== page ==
Also saw Searching for Sugar Man, a documentary film by Malik Bendjelloul (despite his Muslim name, hails from Sweden and UK), about US rock musician Rodriguez, and the impact of his music on South Africa in the 60s and 70s. The film is rivetting, heart-rending and uplifting. The story of a bodhisattva.

It won the World Cinema Documentary Special Jury Prize for its Celebration of the Artistic Spirit at the Sundance Film Festival (couldn't find which year, but fairly recently).

Thursday, 25 October 2012

Many one, many two, many many, lots

Read Eleanor Catton's The Rehearsal (Victoria University Press, 2008) all in one go in 24 hours, hard to put down. I should re-read it to find out more about how she does what she does.

I enjoyed the saxophone teacher, her hard nasty thoughts and exchanges with the mothers who come to talk to her for reasons often remote from their daughters' musicality or welfare. I think I'll discover more when I re-read it.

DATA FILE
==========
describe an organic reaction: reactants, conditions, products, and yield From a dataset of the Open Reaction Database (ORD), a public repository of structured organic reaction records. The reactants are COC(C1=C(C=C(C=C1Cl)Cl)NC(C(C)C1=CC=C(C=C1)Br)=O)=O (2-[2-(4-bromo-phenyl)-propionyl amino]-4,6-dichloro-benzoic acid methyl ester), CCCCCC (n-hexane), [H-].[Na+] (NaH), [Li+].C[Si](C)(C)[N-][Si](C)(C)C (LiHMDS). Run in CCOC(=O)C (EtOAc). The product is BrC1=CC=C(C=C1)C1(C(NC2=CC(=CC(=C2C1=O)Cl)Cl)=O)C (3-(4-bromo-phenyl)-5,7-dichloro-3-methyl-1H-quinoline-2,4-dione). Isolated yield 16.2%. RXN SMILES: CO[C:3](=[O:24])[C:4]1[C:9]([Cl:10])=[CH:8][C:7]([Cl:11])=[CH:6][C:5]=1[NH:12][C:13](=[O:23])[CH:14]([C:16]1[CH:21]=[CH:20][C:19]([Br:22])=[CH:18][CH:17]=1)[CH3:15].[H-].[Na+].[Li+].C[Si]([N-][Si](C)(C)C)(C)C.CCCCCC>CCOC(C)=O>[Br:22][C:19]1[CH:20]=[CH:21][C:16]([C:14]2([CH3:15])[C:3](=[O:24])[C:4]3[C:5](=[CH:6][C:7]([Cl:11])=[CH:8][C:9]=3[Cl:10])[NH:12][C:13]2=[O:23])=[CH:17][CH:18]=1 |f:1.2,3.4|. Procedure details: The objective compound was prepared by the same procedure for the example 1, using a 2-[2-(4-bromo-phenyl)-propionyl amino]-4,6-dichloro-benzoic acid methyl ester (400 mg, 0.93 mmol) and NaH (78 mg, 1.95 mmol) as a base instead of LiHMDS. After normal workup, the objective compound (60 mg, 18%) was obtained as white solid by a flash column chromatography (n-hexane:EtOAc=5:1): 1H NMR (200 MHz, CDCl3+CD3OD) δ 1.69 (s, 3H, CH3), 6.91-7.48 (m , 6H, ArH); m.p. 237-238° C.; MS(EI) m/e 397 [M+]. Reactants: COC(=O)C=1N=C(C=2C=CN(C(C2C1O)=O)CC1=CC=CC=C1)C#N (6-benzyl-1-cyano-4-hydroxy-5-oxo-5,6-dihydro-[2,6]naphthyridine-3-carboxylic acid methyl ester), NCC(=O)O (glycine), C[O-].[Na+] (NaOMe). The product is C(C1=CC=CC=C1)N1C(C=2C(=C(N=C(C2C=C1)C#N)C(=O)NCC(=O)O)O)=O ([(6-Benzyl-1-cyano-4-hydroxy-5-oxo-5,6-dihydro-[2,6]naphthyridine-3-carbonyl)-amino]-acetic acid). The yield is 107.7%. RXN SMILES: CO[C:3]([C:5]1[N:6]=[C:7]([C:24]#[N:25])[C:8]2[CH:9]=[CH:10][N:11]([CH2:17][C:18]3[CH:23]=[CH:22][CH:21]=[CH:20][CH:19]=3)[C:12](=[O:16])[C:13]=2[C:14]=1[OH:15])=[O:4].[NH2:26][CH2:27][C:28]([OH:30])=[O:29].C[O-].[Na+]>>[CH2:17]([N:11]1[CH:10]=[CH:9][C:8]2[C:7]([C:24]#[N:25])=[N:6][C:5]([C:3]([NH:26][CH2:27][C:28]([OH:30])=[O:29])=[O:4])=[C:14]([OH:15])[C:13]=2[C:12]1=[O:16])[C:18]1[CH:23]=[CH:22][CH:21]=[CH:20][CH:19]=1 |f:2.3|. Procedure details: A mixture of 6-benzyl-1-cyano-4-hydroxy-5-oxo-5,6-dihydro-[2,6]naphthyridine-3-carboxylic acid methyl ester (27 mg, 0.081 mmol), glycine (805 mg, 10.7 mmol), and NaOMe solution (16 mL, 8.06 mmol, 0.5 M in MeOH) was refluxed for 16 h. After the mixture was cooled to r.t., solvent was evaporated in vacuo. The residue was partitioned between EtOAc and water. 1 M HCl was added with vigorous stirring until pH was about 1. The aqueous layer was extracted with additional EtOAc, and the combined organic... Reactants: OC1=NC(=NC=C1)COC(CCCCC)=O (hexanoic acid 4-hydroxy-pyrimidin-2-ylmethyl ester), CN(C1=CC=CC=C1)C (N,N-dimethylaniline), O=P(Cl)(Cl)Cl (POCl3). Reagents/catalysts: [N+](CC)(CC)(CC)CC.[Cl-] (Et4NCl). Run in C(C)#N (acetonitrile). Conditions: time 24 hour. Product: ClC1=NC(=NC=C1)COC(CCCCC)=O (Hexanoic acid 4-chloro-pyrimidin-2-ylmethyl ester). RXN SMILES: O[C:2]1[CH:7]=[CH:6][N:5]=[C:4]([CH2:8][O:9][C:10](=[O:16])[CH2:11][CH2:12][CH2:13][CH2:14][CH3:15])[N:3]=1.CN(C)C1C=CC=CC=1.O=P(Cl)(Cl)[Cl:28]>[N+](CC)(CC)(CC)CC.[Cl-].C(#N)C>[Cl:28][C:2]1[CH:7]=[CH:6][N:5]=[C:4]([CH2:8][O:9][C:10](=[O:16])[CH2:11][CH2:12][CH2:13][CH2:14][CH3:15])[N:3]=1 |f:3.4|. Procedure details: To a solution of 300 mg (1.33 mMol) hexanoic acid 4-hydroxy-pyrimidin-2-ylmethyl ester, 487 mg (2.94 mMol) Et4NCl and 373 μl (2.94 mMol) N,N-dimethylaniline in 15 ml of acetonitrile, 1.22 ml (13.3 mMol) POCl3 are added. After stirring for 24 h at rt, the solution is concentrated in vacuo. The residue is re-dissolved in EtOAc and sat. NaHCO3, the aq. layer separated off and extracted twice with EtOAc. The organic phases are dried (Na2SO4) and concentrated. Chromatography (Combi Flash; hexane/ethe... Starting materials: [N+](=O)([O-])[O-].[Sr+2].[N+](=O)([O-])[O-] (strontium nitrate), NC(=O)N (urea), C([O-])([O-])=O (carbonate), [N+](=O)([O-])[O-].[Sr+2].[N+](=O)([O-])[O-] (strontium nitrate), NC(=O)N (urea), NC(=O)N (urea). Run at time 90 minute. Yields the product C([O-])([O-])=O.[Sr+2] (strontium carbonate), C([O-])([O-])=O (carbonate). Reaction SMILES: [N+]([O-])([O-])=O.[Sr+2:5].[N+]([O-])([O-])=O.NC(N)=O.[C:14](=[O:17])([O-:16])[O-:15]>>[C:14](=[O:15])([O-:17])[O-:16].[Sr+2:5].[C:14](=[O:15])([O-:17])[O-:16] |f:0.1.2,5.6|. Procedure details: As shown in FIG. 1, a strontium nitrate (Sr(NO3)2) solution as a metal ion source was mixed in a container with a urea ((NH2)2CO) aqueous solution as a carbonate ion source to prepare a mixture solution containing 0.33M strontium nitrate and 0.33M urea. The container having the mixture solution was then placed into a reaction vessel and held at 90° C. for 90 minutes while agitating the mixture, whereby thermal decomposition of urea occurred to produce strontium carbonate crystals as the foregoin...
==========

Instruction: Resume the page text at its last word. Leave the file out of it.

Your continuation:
I usually don't have patience for abuse stories - for all kinds of reasons. But here it was well treated - the salacious interest of all parties, the shame the sister experiences, the unpleasant groupiness of the schoolgirls. I liked that the relationship between the man and the girl was real and important to the girl - enough for her to  keep its details private and to continue seeing the man against all odds, even though readers are shown that he is unreliable and weak. Maybe it was all sex. I would like it otherwise, and the author allows the possibility to exist.

I have taken up Plotting and Writing Suspense Fiction (1990) by Patricia Highsmith, on a friends' recommendation. A little every day, some of it might rub off.